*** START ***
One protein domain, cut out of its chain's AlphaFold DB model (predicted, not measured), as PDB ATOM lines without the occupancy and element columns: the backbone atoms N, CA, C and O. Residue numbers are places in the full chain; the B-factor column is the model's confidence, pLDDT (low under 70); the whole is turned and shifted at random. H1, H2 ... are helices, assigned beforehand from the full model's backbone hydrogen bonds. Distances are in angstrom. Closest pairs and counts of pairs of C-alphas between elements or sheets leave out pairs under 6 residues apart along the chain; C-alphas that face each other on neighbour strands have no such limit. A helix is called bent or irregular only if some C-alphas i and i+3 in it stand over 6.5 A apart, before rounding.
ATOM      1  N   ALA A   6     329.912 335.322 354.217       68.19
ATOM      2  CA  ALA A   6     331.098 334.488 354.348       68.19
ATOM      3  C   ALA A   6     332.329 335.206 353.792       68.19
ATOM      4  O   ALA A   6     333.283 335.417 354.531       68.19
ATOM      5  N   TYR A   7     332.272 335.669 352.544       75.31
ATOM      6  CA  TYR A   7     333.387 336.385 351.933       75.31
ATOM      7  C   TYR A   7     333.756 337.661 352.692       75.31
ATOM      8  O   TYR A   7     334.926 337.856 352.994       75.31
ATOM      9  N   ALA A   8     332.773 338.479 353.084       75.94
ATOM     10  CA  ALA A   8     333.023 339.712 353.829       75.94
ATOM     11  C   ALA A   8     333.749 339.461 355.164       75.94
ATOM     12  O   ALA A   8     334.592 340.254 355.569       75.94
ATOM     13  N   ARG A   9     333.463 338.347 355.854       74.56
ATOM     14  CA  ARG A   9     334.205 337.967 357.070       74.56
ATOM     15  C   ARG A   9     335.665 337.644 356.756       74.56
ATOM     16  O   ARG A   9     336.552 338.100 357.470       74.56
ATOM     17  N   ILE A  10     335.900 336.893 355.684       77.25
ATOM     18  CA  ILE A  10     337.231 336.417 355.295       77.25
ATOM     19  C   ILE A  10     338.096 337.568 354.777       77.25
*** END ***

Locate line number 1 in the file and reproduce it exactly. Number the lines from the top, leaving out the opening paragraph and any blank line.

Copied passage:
ATOM      1  N   ALA A   6     329.912 335.322 354.217       68.19